The musk in Truth or Dare, it occurs to you, does not attempt to come across as refined. It reminds me in fact of such drugstore excesses as found in Alyssa Ashley Musk. That musk is brutal and in a way very Middle-America, through an association I have of it with my first visit to Walmart where I can still remember pusing my lips at the reek in the car in the parking lot after having sprayed the musk bomb on. Desperate musk. A musk desperate to make an impact and send heavy sexual signals to a prospective mating date. It made me think then of violent, cheap-musk-and-sex, and it still carries that connotation for me today. Here it is again in Truth or Dare, dirty, cheapo musk.

The jasmine note, which is prominent, is less animalic than the musk but helps make it surf on the edge of raw and in-your-face. The vanilic pastry accents soften down the mix.


Truth or Dare remarkably evokes for me the olfactory atmosphere of a working-class environment suffused with harshness - which is admittedly part of Madonna's biography - as well as the personality of a perfume fit for sex workers. This is what the French or Harriet Hubbard Ayer in her own time and language call "un parfum de cocotte". "Cocotter" means smelling overly strong and unrefined. Well, Truth or Dare is like that, a postcard sent to the past, to Mean-Street Madonna, which makes you think through her perfume that that experience constitutes a foundational part of herself.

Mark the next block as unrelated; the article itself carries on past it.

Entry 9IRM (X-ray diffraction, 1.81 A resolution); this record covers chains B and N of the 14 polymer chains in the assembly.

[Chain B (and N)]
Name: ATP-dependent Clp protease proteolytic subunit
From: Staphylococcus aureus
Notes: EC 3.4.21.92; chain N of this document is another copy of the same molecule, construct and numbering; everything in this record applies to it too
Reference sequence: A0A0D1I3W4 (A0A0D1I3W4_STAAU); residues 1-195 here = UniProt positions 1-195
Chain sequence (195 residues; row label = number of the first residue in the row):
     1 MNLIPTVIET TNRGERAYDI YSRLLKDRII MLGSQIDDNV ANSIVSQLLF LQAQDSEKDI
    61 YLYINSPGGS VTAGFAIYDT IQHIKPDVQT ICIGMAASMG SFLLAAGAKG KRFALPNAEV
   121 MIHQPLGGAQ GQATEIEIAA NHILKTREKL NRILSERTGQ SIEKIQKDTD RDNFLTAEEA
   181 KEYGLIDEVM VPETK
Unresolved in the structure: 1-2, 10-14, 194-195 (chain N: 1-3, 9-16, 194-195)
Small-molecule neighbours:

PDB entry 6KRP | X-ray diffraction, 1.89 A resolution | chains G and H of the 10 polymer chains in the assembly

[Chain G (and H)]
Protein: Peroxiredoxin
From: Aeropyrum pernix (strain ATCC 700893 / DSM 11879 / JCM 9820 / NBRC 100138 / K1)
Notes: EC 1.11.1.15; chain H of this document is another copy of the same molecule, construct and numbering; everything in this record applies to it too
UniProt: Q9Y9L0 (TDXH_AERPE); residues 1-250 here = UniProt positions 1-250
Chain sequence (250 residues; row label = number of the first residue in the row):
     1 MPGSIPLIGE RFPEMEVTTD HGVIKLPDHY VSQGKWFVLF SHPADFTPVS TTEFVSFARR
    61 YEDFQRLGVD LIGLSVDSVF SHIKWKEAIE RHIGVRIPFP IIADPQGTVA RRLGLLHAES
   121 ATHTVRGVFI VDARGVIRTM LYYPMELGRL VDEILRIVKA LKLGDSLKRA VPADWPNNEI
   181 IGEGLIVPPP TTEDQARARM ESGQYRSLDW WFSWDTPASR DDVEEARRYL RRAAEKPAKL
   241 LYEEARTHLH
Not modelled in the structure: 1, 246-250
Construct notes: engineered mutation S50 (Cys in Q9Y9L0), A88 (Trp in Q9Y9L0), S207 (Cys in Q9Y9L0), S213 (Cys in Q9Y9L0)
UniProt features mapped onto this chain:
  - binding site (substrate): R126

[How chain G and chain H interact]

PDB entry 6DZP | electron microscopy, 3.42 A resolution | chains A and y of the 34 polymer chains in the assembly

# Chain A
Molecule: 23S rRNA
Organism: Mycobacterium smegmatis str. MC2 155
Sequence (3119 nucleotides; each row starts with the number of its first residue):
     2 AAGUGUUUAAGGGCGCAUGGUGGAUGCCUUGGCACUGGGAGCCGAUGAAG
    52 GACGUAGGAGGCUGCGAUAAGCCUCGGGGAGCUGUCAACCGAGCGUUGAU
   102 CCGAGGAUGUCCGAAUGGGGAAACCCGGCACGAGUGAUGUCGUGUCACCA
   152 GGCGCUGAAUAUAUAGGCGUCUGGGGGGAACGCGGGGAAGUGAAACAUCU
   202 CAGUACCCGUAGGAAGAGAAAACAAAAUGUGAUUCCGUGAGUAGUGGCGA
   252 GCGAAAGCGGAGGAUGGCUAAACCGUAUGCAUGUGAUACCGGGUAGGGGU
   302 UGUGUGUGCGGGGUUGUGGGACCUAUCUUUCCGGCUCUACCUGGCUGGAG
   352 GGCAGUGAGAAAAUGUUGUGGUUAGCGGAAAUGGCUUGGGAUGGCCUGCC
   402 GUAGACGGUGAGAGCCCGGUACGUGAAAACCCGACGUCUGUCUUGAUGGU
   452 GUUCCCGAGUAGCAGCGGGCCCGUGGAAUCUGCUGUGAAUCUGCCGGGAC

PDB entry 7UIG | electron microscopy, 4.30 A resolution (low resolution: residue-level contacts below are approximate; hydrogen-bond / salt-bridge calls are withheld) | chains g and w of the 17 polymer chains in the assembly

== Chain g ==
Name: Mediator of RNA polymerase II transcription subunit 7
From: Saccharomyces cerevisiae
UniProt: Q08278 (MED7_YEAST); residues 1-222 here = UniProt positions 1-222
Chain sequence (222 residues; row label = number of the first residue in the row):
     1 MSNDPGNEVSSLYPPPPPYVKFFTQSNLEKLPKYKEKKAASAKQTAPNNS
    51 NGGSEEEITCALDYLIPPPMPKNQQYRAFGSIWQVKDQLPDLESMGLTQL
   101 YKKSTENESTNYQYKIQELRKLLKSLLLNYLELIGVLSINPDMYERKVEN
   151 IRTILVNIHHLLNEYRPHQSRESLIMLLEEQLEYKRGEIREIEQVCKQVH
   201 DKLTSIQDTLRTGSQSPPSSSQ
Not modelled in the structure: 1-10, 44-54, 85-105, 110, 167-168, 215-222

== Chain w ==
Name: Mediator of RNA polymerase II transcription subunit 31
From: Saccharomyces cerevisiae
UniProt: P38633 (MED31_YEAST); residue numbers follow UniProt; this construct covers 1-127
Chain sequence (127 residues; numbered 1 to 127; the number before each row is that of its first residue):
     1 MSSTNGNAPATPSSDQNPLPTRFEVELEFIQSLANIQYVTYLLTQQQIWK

I'm not going to go into her reversal of Catholic symbolism, and what not. Smelling the perfume does not evoke the ante-Christ, not even a church atmosphere. It's simpler than that.

Gardenia from the Past

The singer said that the fragrance is partly inspired by the gardenia perfume worn by her mother. So, I pulled out Island Gardenia by Jovan, also by Coty, to see if there might be a link. It is quite different. Island Gardenia is greener and aldehydic-soapy. There is no excess here. Au contraire, it is a perfume which clearly aims at feeling lady-like, restrained, with a sense of sexiness which is traditionally feminine, on the waity side of the courting game. And it smells incredibly good, I have to say. I will review it. But we know that Madonna despises such stereotypes, or rather that she has fallen into the opposite masculine stereotype of hand-picking youngins, young stallions, for her own pleasure according to converging reports. Baptiste Giabiconi, currently labeled as the highest paid male model in the fashion sphere, a protégé of Karl Lagerfeld, recently confessed in a French interview that she downright scared him off when she tried to reel him in. Apparently, she likes to pounce. The perfume shows that side of hers.

Multiple Overdoses

The composition is interesting, in its own way. It is actually quite a strange combination of amped up gourmand and amped up musk, as if the pastry cream had been pefumed with an infusion of grains of musk. I have archaic grains of musk and they have a very high-pitched note of feral urine. There is something raw and primeval about the composition of Truth and Dare. It's got oomph on every floors of the building it occupies. It feels like the composition was overdosed, not with just one ingredient as is usual, but with four main ones constituting blocks. No half-measures here. There would be an overdose of jasmine, musk, vanilla and caramel.